By David Joel Miller, MS, Licensed Therapist & Licensed Counselor.
Would you know PTSD if you experienced it?
PTSD is something that we hear a lot about, but most people have only a general idea what it involves. PTSD was first recognized in returning military veterans. It has since been recognized in children who were abused, in cases of domestic violence, as the result of sexual assaults as well as the result of other traumas. While each case of PTSD is unique, they have many features in common. Many people with PTSD may also have one or more other psychiatric disorders, some of which are likely the result of traumatic incidents. Below is a list of the features that professionals use to identify PTSD.
PTSD involves a specific trauma.
Something has happened or there was a high risk it would happen. This trauma involved death, possible serious bodily injury, or a sexual assault. This event needs to happen to you or someone close to you, not just be something you saw on the television. This event was either violent or sudden and unexpected.
Also included in the definition of a trauma below, are the effects which dealing with the incident has on first responders or other emergency personnel.
This traumatic event keeps forcing its way back into your life.
Part of PTSD symptoms are the recurrent memories of the event. You may have nightmares about what happened or things connected to that event. Some people with PTSD experience spacing out or dissociation. You may also experience flashbacks and in these times it can feel like the event is happening again.
These recurrent intrusive memories are easily triggered. Both internal triggers, thoughts and feelings, and external triggers, people, places, and things, may bring back the memory.
People with PTSD try to avoid reminders.
There are all kinds of ways to avoid being reminded of something that has happened. You may avoid going to certain places or events. People may turn to drugs, alcohol or other distractions. They may try to avoid having feelings, or other thoughts about the incident.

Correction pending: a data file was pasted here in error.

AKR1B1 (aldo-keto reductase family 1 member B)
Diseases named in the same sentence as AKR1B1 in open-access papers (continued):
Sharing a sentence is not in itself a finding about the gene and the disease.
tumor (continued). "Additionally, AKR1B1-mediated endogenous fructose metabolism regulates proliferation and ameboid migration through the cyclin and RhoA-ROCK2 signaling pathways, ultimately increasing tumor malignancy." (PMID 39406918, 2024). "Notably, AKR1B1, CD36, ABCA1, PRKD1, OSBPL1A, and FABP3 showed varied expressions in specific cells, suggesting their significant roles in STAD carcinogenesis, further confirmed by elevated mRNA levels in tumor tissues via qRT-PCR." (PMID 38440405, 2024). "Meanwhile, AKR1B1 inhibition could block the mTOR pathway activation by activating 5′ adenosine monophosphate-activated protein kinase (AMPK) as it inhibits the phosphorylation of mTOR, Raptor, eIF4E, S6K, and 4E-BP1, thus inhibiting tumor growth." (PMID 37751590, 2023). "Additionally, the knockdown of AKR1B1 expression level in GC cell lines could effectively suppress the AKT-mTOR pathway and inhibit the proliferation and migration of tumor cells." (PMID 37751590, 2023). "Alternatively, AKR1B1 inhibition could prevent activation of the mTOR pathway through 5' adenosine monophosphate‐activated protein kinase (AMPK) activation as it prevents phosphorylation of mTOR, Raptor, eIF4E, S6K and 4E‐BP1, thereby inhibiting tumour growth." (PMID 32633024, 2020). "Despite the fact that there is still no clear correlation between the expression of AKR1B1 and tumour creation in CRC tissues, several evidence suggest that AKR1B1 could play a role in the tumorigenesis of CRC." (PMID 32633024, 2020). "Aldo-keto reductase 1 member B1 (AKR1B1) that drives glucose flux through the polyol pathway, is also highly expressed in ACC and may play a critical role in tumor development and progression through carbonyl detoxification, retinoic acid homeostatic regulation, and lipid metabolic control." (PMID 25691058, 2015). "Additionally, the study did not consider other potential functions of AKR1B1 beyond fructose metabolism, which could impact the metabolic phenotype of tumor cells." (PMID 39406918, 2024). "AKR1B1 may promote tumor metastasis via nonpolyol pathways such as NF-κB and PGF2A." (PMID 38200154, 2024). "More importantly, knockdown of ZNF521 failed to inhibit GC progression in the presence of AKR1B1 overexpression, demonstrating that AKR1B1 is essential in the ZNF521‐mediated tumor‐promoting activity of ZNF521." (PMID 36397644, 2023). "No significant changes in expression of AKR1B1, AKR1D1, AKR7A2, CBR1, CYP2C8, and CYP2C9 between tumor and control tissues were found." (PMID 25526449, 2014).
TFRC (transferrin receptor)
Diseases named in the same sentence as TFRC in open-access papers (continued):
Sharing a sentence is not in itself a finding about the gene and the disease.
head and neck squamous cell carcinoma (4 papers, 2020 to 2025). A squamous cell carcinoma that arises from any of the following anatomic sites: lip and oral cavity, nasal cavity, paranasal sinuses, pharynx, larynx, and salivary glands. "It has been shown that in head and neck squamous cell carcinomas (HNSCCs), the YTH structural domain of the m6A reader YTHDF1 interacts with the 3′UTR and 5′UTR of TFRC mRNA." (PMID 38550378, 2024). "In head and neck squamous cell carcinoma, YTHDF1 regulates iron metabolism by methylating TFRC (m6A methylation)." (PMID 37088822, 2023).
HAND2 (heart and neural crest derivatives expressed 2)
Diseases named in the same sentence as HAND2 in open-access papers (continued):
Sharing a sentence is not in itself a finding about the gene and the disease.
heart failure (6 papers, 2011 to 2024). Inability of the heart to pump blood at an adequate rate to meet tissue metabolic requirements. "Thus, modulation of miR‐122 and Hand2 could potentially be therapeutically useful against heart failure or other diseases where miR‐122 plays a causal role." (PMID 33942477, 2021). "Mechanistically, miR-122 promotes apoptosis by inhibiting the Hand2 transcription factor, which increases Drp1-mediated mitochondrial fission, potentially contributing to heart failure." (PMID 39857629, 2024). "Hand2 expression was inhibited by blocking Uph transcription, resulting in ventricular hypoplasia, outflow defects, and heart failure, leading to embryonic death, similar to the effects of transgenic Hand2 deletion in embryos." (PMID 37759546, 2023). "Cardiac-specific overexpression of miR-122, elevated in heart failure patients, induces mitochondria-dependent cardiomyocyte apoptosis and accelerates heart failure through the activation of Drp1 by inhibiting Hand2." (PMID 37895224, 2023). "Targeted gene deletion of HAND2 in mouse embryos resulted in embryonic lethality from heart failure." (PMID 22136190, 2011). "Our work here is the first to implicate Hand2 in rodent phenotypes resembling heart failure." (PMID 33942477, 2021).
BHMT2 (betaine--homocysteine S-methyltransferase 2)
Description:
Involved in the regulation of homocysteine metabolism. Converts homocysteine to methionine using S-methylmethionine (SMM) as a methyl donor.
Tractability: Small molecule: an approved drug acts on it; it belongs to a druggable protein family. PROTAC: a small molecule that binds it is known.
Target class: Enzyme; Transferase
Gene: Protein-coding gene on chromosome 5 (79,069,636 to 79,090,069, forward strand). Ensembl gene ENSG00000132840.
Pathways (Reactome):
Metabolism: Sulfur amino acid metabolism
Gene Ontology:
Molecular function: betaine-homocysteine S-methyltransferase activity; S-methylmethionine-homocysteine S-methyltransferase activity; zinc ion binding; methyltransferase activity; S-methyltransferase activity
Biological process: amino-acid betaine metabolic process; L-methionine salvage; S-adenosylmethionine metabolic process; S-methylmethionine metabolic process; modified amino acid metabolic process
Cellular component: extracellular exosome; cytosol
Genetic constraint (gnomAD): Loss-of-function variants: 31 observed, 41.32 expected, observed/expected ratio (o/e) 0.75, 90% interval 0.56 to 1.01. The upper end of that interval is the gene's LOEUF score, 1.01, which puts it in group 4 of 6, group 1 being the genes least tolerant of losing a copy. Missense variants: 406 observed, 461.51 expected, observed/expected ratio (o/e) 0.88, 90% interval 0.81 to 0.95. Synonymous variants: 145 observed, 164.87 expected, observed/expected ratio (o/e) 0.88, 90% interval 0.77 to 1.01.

Sometimes the brain does this job for you. You may find that there are periods of time for which you have no memory. Some people describe this as having a blackout or amnesia. They may avoid activities which are in any way connected to these unpleasant memories.
Behavior changes when you experience Post-Traumatic Stress Disorder.
People with this disorder often become irritable and angry. They may become either self-destructive or reckless. Part of this condition is having an exaggerated startle response. In the aftermath of the trauma, people may develop poor concentration and impaired sleep. Someone with PTSD may stop engaging in activities that used to be fun, they detach from others and may say that they just can’t feel happy. These behavioral changes are also characteristic of depression, and the two disorders often occur together.
PTSD can cause cognitive changes.
In the aftermath of trauma, it is common for people to blame themselves. They may tell themselves that if they hadn’t been there, or had been more careful, it would not have happened. Negative thought patterns may develop. People begin to feel bad about themselves, other people, and the future. These cognitive changes can result in developing depression.
PTSD needs to last a while and not be something else.
This condition is expected to last more than a month after the stressor. As with the other things we are calling a mental illness this needs to interfere with your ability to work or go to school, your relationships, your enjoyable activities or cause you personal distress. Otherwise, you may have the issues but you will not get the diagnosis. If the only time this happens is when you are under the influence of drugs or medicines or because of some other physical or medical problem we’re likely to think this is something other than PTSD.
FYI These “What is” sometimes “What are” posts are my efforts to explain terms commonly used in Mental Health, Clinical Counseling, Substance Use Disorder Counseling, Psychology, Life Coaching, and related disciplines in a plain language way. Many are based on the new DSM-5; some of the older posts were based on the DSM-IV-TR, both published by the APA. For the more technical versions please consult the DSM or other appropriate references.
For more on this topic see Trauma- and Stressor-Related Disorders.